Since I've been living the fitness lifestyle for the past few years, I don't think anything of packing food each day, bringing my cooler with me to the mall, eating every few hours, and spending a couple hours a day at the gym. It's just my life; nothing weird to me. But I do recognize that my lifestyle is foreign to a lot of people. The women in these stories discovered a fitness lifestyle, and it was a key element to their success.

Watching and reading about the stories of these women who discovered the value of good nutrition or a love for fitness is so inspiring to me. I get goosebumps when I see how these women have taken control of their lives and changed their bodies into healthy, lean machines. They all learned how to empower themselves and to make the changes they wanted to make in their bodies and in their lives. They learned that a simple "diet" isn't the answer; it takes a lifestyle change and a consistent level of commitment and dedication to their goal. The process isn't easy, and I admire those who stick with it. There will always be setbacks and slip-ups, but the most important thing is getting back on track and not letting the setback have any further impact on progress to the goal.

What inspires you to keep working hard? How do you stay motivated? If you get off track, what helps you get back on track?

Wednesday, August 4, 2010

Necessary Evil

Cardio ... it's such a simple word that somehow manages to elicit strong emotions. People either love it or hate it; not many people are ambivalent about it.

I'll never claim to be one of those who loves it and looks forward to it! To me, cardio is a necessary evil in my pursuit of maintaining a lean body. Usually, I don't particularly look forward to it, but attempt to convince myself that it's not a complete waste of time.

I've noticed that there seem to be many variations of the definition of cardio. Merriam-Webster's dictionary defines "cardiovascular" as "2: used, designed, or performed to cause a temporary increase in heart rate (a cardiovascular workout).

Which basically means: anything that is done to increase your heart rate. It doesn't say anything about exercise equipment (treadmills, elliptical, etc.) or specific activities (running, walking, swimming, etc.). To me, in addition to running and walking, cardio can be hiking, rollerblading, running stairs, doing plyometrics, and aerobics classes, among other things. While some people believe cardio for contest prep MUST be performed on exercise equipment in a controlled manner, I disagree.

The dreaded treadmill

I do agree that using equipment helps you maintain a steady pace or heart rate, but I don't agree that it's essential to use machines to get lean. I've heard of quite a few Figure competitors who do outdoor workouts and include plyos in their training as a replacement for cardio machines. I understand that everyone's body responds differently to different stimuli, but I think it's worth it to experiment with different cardio techniques periodically. Even though one method works for you, why not explore other options for variety? Who knows - maybe you'll discover something that works even better and is more enjoyable for you!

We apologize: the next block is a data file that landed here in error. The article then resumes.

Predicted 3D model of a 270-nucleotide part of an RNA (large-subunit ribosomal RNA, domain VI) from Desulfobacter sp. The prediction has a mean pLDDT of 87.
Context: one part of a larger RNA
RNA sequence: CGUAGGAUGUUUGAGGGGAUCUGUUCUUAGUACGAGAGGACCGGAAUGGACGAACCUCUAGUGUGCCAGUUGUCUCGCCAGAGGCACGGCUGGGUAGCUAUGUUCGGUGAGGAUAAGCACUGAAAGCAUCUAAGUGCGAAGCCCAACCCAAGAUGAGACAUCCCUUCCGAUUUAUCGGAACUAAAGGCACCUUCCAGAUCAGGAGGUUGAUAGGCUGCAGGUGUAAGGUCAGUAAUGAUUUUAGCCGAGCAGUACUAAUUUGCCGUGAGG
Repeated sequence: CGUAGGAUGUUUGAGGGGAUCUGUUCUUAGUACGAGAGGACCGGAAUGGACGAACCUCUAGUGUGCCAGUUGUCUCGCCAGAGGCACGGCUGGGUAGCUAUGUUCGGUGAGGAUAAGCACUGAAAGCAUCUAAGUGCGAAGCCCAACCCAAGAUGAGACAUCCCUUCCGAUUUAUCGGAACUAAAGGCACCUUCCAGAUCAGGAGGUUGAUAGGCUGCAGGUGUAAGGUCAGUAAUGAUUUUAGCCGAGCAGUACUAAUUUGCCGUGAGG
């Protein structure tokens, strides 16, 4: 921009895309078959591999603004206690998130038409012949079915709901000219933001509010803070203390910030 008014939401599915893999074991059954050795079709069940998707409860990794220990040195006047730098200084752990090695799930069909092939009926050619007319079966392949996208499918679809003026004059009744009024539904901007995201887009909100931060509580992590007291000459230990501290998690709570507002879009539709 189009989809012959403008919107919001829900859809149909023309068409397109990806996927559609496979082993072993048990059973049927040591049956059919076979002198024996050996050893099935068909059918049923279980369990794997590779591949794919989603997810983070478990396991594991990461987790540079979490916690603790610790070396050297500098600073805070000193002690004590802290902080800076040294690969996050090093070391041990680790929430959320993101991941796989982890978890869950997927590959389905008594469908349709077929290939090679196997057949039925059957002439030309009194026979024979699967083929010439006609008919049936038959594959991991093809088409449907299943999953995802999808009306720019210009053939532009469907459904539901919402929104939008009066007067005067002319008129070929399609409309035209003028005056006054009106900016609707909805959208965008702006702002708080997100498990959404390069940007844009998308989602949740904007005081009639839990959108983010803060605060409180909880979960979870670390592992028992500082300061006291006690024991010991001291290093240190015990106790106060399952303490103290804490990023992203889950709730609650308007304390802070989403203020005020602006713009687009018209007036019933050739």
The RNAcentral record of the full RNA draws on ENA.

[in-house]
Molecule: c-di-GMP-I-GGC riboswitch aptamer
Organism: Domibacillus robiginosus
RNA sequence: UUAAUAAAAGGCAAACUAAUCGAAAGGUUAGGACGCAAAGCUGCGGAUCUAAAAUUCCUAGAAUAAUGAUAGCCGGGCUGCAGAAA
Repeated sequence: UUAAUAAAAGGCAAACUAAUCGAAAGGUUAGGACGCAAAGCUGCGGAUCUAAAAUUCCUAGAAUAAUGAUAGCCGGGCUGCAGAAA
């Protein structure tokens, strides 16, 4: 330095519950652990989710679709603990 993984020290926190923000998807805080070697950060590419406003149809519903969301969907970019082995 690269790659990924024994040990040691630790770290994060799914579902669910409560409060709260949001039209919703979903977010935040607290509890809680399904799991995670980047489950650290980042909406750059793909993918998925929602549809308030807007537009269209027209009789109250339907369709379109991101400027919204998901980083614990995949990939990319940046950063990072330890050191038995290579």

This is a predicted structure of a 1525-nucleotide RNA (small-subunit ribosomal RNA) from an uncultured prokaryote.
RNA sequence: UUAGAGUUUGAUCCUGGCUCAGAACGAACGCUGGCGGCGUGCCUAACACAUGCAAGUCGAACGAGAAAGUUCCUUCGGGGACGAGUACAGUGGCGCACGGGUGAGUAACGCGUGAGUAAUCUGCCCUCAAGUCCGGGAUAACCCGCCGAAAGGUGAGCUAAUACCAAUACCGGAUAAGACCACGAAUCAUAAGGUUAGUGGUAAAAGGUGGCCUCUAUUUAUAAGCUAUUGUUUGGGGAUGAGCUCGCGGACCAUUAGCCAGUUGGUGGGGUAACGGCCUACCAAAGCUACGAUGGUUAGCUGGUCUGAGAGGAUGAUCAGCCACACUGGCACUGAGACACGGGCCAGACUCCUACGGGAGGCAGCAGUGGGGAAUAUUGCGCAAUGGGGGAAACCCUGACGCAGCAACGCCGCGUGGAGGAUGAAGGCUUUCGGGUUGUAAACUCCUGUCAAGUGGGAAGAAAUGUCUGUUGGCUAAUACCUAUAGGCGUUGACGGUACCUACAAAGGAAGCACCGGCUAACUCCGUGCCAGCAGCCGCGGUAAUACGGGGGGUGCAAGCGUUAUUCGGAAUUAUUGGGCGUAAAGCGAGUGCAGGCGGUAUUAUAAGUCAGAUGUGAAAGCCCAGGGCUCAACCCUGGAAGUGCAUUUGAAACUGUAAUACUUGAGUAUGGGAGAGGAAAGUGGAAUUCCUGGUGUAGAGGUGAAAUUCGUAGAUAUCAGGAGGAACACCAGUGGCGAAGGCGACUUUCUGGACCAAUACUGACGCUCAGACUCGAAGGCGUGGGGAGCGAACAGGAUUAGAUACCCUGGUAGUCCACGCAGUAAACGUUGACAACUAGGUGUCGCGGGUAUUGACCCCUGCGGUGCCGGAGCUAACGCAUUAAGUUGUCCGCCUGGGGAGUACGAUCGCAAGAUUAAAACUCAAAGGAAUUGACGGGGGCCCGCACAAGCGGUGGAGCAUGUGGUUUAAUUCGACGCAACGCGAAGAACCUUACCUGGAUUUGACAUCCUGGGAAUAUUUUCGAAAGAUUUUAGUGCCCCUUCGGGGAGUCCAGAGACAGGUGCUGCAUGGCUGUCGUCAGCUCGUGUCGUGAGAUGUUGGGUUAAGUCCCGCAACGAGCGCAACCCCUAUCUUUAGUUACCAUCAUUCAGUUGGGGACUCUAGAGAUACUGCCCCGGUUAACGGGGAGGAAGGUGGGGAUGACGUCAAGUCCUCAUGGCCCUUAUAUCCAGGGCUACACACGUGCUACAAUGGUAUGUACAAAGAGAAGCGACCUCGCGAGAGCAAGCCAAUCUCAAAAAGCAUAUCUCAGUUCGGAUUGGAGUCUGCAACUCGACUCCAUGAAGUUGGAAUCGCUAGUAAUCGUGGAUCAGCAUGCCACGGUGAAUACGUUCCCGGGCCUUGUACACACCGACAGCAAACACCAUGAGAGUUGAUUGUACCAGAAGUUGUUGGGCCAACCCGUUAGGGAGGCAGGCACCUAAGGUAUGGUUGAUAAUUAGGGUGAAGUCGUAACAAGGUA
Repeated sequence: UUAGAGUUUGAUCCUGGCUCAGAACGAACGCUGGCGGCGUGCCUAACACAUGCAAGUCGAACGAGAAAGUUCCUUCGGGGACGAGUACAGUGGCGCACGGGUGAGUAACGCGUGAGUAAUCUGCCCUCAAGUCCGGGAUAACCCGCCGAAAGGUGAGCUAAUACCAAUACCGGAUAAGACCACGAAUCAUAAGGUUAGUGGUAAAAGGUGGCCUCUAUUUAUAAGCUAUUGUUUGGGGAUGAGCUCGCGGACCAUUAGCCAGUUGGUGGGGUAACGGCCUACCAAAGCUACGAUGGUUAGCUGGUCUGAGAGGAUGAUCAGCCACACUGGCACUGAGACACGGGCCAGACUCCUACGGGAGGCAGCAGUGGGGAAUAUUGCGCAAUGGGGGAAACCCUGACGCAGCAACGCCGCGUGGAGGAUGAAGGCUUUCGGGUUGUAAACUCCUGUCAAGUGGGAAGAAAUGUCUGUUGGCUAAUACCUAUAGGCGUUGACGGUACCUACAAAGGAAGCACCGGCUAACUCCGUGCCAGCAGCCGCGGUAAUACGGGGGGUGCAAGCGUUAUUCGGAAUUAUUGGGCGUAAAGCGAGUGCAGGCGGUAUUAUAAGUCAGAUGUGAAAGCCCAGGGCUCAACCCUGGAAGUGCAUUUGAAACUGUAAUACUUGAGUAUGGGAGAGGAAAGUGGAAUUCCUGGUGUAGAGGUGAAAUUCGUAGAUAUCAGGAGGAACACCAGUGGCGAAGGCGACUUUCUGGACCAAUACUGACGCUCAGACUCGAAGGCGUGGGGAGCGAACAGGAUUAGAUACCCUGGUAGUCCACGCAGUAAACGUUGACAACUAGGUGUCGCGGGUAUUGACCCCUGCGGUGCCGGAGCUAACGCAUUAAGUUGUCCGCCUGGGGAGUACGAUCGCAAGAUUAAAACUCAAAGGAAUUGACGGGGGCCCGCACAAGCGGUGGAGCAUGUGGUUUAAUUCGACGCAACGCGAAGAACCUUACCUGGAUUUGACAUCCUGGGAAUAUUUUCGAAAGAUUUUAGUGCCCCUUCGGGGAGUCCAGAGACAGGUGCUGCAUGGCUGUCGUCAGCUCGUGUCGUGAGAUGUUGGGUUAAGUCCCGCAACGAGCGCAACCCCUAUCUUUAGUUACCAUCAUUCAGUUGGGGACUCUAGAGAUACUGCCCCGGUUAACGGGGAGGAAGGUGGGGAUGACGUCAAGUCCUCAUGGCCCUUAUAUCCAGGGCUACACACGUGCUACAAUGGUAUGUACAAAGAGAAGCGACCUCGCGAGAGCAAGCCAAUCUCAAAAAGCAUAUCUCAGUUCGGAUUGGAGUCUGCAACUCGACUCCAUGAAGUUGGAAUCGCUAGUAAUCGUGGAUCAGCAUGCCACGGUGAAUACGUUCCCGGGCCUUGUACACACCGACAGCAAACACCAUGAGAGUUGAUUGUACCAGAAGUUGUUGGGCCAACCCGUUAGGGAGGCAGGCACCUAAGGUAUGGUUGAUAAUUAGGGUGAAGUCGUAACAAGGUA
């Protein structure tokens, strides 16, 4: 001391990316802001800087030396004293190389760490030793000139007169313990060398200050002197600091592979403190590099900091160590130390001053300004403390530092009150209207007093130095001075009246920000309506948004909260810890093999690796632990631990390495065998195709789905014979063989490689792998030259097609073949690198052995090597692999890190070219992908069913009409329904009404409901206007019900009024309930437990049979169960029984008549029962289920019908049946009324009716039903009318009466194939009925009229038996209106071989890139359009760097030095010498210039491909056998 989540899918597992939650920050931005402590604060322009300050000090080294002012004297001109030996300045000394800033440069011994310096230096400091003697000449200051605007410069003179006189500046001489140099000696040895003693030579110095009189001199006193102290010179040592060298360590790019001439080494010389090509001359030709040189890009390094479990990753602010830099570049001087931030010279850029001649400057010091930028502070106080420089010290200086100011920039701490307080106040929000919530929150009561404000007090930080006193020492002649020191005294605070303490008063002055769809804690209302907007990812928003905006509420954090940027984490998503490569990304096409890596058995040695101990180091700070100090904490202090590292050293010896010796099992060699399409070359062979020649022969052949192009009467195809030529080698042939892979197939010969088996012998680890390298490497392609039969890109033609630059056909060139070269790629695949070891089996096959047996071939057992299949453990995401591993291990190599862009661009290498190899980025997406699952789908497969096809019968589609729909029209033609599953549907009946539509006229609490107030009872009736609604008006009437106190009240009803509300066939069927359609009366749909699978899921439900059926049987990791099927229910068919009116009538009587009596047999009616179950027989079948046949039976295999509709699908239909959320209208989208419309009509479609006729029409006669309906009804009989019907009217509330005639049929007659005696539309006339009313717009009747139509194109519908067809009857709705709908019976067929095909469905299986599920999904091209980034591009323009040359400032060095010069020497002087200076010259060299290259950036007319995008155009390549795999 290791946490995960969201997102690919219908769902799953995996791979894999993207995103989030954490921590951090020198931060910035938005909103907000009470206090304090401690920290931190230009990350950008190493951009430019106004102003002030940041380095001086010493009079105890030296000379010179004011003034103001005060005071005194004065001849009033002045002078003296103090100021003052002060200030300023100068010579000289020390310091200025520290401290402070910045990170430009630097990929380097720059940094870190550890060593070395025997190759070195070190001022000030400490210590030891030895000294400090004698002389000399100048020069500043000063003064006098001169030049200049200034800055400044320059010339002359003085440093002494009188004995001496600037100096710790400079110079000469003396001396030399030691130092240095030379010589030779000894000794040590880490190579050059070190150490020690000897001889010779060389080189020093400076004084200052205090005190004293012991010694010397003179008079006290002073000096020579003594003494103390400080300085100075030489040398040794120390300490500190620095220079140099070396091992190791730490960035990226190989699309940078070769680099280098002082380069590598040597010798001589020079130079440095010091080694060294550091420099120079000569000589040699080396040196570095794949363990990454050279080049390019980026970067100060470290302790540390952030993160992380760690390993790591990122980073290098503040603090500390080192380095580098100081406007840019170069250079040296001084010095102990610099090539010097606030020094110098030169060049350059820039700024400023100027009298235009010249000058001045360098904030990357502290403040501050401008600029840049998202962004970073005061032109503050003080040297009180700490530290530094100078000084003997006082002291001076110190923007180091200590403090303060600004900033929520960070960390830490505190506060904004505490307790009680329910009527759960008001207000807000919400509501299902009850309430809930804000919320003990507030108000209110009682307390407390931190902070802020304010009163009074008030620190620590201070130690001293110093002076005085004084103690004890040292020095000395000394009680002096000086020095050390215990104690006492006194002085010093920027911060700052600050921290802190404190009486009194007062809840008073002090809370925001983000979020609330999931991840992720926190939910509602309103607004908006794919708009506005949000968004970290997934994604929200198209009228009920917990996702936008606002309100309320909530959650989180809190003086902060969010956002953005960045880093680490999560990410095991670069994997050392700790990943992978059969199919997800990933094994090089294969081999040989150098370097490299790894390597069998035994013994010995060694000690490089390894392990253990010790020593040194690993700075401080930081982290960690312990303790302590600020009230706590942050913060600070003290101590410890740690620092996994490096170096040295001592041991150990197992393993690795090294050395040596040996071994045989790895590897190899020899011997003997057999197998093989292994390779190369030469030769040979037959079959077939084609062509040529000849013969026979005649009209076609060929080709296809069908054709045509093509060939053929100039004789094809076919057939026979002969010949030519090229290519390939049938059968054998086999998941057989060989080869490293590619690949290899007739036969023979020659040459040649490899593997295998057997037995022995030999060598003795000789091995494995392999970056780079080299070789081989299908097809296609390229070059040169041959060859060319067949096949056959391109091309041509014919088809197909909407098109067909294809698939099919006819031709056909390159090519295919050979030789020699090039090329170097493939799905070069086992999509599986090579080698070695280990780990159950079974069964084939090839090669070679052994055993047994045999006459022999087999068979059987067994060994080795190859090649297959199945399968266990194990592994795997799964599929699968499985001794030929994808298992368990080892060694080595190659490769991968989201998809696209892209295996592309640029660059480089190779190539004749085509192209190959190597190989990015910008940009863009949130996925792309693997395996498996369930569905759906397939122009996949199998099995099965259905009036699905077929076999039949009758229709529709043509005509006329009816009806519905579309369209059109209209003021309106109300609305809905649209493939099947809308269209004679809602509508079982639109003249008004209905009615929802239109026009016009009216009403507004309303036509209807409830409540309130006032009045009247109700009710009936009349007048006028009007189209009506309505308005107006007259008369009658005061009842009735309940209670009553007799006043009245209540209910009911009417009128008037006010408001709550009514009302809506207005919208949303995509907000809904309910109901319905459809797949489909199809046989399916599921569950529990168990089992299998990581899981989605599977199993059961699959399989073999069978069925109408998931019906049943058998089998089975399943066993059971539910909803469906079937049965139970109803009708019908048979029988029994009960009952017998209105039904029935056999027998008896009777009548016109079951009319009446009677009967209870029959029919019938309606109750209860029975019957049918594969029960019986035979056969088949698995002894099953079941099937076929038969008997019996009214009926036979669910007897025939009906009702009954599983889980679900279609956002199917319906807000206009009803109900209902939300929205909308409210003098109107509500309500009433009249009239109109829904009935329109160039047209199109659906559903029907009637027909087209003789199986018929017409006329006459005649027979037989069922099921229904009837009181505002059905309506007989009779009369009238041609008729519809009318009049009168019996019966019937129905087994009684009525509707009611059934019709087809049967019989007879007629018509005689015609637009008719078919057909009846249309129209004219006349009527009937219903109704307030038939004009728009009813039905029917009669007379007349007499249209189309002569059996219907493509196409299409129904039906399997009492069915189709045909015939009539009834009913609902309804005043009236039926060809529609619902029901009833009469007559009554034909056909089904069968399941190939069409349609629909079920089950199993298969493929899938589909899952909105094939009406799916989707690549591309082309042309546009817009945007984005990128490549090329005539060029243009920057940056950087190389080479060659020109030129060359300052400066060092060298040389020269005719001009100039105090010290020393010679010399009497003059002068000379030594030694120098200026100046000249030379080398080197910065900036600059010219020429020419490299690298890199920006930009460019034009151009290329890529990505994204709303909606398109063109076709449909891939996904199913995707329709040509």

How do you define cardio? What methods work well for you? I'd love to hear your opinions!

Monday, August 2, 2010

Fitting Room Fiasco

Just when I was starting to feel better about myself ... thinking I was looking leaner and tighter ... I had to go shopping and try on clothes. Why do I do things to torture myself?! *banging head on keyboard

Even though we're both on a limited budget, Jerry and I decided to spend a rainy Sunday at the mall yesterday. We were both having a fabulous time until I decided to try some clothes on at Bebe and Arden B. And then the fun ended.

The sizes I normally wear either didn't fit or made me look like an overstuffed sausage a la Mariah Carey. At one point, I think I embarrassed Jerry when, after attempting to squeeze my thighs into a pencil shirt, Jerry asked if I wanted a bigger size and I shrieked (rather loudly), "NO! Are you suggesting I'm FAT?!" Then, momentarily blinded by tears, I ran back into the fitting room. Poor guy. Really, I feel bad. He was just trying to help. (I apologized to him a minute later.)

It was a real eye-opener to discover that even though I still have quad & ab lines, I'm still not wearing smaller sizes. I apparently put on some muscle this year, and while I'm the same weight I usually am off-season, I'm leaner than I've ever been. That should make me feel good ... and it does ... for the most part. But in a very female way, it's still depressing to be wearing larger clothes.

I worked hard for that muscle, and I realized I don't want to lose it. I was in limbo about whether or not I wanted to lose some muscle. I finally realized I don't want to lose the muscle; I just want to be leaner in the off-season. Although I don't know what that means for my competition career, I do know that it'll make me feel more at peace with myself.

So I hauled myself out of bed this morning and put in 30 minutes of intervals on the treadmill. I enjoyed some treats this weekend and am back to eating clean today. I'm looking forward to putting the weekend carbs to good use during Leg Day at the gym today!